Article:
THE SOCIO-RELIGIOUS CONTENT OF BHAKTI MOVEMENT IN TAMILNADU (6TH AND 9TH CENTURY) By Dr.B.Chitra[1] &   M.Pandikkani[2]

Abstract

The Bhakti movement which determined the course of Medival history and society had the leadership or advocates in the form of Alwars and Nayanmars. The movement seems to have a earned the support and patronage of the monarchy, the well-to-do and the rich in the society. The movement spread to different poets of the Tamil country. In Tamil country Bhakti became a practical experienced and canalized itself in a movement and became nerve center of the masses in the pallava period. However, the movement in effect led not only to passive acceptance of religion, but also deprived the society of dynamism and critical thinking. This is the hard reality.

Keywords: Jainism, Buddhisim, Alwars, Nayanmars, Saints, Hinduism, Saints, Temple, society and Religion.

Introduction

During the kalabhra rule they patronized Jainism and jain literature. After the end of the kalabhra rule the Hinduism grew in strength with the Bhakti movement still, when the pandyas assumed power after the kalabhra interregnum, Jainism was the predominant religious in the land. The old religious and social order underwent a radical change and Jainism left its deep-roots in the pandyam soil. The jains established a Madurai a society called Dramila Sangam in 470 A.D under vajjarandhi2

The Tevaram and Periyapuranam give as a lot of information about the Introduction growth, spread and popularly of Jainism in the Tmil country. We get references from the songs of Appar, sambandar and sundarar regarding Jainism. Some of the pallava and pandya kings followed Jainism in their early days. Later they enhanced Hinduism. They were the pallava king Mahendravarman Ist and the pandya king Maravarman Arikesari.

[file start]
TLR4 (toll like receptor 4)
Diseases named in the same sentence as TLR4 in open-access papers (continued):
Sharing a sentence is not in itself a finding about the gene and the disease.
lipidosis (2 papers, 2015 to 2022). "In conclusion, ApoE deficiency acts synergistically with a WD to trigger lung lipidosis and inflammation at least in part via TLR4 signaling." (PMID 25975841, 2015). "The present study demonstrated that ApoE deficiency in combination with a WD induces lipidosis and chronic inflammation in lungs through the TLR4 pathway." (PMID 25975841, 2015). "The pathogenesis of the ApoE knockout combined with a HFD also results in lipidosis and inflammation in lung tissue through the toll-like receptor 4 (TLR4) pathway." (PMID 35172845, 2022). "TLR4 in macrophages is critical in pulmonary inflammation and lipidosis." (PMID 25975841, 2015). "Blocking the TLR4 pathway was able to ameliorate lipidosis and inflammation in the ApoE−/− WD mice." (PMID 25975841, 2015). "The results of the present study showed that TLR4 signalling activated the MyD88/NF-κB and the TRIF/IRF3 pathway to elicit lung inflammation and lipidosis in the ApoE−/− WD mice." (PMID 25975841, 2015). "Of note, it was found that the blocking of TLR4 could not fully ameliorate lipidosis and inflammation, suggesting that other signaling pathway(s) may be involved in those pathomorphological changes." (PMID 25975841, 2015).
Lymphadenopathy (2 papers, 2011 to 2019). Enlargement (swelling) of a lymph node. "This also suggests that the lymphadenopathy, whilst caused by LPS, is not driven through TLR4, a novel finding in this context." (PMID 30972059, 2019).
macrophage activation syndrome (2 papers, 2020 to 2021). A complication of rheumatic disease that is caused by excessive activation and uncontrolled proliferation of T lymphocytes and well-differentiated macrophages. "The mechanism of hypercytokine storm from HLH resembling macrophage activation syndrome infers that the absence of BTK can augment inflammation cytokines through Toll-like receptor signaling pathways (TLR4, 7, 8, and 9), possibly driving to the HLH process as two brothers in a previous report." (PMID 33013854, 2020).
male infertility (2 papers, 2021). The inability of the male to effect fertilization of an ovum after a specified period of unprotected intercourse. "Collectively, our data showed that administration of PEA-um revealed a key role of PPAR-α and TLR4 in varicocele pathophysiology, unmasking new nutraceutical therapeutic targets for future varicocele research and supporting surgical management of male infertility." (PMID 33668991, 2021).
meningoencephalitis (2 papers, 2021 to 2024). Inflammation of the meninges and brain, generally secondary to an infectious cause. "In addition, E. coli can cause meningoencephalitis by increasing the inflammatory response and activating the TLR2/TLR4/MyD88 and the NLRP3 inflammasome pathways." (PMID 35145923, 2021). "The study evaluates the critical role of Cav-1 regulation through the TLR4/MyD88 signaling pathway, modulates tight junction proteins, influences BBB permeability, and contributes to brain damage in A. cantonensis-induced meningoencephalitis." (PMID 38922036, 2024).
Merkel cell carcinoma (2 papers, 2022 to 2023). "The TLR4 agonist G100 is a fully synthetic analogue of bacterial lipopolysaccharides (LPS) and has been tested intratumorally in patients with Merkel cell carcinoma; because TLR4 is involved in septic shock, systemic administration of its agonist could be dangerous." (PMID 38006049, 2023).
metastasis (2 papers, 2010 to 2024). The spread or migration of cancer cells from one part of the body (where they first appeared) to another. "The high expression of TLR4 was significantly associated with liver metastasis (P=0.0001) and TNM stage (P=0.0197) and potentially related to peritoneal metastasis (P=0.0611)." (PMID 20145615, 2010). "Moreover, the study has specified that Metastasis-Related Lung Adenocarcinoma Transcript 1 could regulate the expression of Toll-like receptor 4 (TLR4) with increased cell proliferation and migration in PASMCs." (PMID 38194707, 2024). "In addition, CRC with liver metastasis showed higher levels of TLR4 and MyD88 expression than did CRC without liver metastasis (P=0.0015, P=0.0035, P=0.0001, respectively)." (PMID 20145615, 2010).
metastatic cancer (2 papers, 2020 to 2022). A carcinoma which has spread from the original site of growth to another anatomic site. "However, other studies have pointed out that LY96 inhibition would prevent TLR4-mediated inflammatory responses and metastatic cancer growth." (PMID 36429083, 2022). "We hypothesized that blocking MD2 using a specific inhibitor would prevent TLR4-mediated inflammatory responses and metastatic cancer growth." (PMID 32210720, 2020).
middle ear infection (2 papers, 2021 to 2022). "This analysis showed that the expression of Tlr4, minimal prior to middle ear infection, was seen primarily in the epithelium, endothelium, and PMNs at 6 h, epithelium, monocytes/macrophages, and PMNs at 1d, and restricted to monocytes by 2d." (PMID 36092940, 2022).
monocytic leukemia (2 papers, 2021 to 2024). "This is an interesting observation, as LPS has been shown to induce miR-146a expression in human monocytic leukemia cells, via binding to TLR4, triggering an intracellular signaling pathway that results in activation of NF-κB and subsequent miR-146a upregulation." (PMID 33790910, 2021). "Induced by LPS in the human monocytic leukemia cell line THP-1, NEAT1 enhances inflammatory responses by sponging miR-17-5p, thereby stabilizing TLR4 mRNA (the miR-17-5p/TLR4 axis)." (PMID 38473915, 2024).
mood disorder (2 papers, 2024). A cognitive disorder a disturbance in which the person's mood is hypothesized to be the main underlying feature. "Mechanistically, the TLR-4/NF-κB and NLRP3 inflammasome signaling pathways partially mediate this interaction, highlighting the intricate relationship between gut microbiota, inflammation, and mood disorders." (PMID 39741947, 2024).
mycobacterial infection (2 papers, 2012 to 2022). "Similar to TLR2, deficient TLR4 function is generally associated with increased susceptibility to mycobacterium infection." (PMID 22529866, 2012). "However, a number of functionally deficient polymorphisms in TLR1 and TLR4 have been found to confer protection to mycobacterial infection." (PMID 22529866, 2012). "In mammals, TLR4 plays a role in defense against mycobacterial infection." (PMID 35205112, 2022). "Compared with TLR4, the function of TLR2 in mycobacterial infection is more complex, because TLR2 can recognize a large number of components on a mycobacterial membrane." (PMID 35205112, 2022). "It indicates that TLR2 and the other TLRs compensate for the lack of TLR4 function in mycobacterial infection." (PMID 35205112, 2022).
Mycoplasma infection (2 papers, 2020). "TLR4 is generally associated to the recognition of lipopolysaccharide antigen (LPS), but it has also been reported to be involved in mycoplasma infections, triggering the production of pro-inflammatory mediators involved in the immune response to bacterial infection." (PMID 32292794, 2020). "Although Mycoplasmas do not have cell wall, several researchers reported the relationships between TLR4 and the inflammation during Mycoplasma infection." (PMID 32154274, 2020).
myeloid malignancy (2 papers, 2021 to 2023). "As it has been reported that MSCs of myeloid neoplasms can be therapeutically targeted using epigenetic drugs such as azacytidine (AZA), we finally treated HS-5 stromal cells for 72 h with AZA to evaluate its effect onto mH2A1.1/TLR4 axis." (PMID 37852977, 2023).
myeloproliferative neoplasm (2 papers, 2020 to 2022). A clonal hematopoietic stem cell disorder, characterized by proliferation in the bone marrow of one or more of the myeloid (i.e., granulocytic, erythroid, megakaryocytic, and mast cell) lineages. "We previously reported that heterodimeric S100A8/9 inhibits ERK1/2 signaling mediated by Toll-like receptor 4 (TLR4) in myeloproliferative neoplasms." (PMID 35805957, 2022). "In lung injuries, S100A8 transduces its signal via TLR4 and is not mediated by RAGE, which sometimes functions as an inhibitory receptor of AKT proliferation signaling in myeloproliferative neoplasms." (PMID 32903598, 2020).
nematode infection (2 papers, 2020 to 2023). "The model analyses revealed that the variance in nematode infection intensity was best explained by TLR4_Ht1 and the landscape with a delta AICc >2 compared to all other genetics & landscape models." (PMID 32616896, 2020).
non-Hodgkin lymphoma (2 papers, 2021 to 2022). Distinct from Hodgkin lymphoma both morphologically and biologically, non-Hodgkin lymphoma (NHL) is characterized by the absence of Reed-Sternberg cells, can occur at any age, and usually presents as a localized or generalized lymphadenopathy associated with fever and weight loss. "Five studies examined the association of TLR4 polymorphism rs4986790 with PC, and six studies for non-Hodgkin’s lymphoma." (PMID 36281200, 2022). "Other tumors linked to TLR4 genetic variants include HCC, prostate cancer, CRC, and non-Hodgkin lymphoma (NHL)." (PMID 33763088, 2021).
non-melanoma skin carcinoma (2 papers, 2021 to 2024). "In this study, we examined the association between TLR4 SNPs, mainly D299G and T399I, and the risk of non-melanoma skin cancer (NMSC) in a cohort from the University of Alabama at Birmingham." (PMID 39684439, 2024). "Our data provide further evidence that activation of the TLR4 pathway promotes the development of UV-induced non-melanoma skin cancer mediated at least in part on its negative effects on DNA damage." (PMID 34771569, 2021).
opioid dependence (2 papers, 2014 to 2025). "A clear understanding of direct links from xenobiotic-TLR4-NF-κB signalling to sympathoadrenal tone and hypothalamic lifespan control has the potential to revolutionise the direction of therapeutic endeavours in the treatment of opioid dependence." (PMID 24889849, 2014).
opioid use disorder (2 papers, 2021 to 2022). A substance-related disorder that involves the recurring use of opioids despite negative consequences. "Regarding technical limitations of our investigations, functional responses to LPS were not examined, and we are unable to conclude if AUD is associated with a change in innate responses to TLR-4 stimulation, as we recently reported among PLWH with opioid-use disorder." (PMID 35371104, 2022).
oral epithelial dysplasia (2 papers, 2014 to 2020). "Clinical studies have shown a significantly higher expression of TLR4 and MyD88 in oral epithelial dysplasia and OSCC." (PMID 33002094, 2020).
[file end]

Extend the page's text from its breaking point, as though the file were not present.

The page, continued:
Jainism became very popular in the Tamil country before the 5th century A.D. but from the   6thcentury onwards it received a serve below at the hands of Nayamars and Alwars and to began with and at the hands of Appar and sambandhar in particular. The main cause for the decline of Jainism was their adopting fanatical attitude and religious persecution towards other religions4. On the other hand, these practices, were infact, comman to all religious outfits during the medival period. Along the economic and political changes the rise of feudalism in the Tamil country also had contributed to the decline of Jainism and Buddhism in the country. Saivism and Vaishnavism emerged as a volcano to sweep their rivals in the Tamil country in or about the 6th century A.D. They were  essentially religious movements protesting against Buddhism and Jainism. It was the Saivites who launched a vituperative and scathing attack on Buddhists and Jains first.

Religion has been the life line of Indians. Diversity is the very essence of Indian culture. Saivism and Vaisnavism are the most important creeds of Hinduism. The pallava rule witnessed the growth of Hinduism in the south. Yet importance given to Sanskrit ritualism, sacrifice and the varnasramic social thesis altogether prevented Hinduism from becoming, once again a religion of the masses. It failed to outfit Jainism and Buddhism as the new religion.

Meaning

Bhakti is a Sanskrit word which means devotion to God. It is to “participate” or “to share” in the Godly activities in total surrender and dedication to him. Bhakti mens an emotional love towards Lord Siva. Bhakti is “loving him with all the energy of ones will”. Bhakti requires the fulfillment of certain training and devotional methods and varies from secular status to status.

Bhati Movement

The challenge posed by the new religions, Buddhism and Jainism were very serve. To meet these challenges Saivaite Nayanmars and Vaishnavite Alwars, seeing God in the form of love that look yoga, Gnana, Comradeship and service as means in the language of the people sining of devotional songs, carried a state wide appeal. The Bhatkti Movement which determined the course of Medival history and society had the leadership or advocates in the form of Alwars and Nayanmars. The movement seems to have earned the support and patronage of the monarchy, the well-to-do and the rich in the society. Eventhough both saivism and their proponents were at loggerheads but in the spread of respective sects they surpassed the Jainism and Buddhists. Infact for both of them Buddhism andJainism was the arch eniemies.An organized effort to spread the respective sects attempted with missionary zeal could be seen among the Alwars and Nayanmars.